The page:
A stalled Brexit, potential rapprochement between the two Koreas and the fastest marathon time ever recorded.
Senator Bernie Sanders’ new bill creating a “Medicare for all” system in the United States isn’t the first piece of legislation to propose a single-payer system in the United States. But it could become the most popular.
More than a dozen Senate Democrats support Sanders’ bill. And in the House, most Democrats support a similar measure.
For years, single-payer was a non-starter in Congress, but that may no longer be the case, as public support continues to climb for a single national health care plan.
And support is especially strong among young Americans:
Before the debate on the new bill begins, we look at just what the legislation would do, how it compares to other countries’ health care systems and what it would take to make such a drastic shift in America’s health policy.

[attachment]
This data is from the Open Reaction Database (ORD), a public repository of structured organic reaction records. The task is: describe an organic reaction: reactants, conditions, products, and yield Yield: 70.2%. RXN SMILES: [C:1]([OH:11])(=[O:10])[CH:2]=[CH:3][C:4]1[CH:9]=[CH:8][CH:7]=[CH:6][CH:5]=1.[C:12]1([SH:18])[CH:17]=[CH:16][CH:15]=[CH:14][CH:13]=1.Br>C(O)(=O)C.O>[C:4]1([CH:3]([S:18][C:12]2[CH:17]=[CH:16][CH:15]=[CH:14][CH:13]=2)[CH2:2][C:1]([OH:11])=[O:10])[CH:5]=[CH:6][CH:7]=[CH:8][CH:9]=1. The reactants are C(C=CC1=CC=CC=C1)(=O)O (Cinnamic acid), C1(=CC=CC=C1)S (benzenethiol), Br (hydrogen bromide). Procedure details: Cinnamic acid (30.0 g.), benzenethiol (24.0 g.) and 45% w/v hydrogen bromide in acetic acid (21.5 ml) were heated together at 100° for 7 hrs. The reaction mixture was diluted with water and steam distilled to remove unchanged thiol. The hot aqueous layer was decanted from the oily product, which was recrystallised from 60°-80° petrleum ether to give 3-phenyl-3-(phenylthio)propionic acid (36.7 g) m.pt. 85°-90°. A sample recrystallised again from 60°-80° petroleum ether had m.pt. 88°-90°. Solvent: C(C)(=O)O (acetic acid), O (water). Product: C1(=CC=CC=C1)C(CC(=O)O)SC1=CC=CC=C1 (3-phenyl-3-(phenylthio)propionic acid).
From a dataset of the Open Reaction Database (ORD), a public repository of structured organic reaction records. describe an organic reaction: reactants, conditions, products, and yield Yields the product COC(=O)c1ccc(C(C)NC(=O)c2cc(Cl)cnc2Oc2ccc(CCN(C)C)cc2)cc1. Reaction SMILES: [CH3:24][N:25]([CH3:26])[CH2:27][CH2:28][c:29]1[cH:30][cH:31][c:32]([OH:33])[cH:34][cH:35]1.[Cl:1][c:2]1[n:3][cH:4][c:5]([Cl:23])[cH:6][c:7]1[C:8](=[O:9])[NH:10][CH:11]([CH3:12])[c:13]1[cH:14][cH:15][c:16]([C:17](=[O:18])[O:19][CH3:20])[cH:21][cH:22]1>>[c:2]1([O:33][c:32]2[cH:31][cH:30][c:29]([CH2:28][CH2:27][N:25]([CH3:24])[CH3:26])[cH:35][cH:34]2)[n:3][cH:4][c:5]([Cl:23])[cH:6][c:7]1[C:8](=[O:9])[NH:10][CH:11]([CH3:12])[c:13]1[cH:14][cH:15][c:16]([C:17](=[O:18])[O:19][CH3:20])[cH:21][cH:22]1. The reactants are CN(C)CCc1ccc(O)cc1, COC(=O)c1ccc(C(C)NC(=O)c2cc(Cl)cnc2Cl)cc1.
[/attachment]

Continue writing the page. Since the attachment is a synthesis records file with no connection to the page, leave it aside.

- Margot Sanger-Katz Correspondent at The New York Times. She covers healthcare for "The Upshot".
- Dr. Adam Gaffney Pulmonary and critical care physician; instructor at Harvard Medical School; board member for Physicians for a National Health Program, the single-payer advocacy organization
- Bill Scher Contributing Editor to POLITICO Magazine; contributor to Real Clear Politics
- Tom Udall U.S. Senator (D), New Mexico
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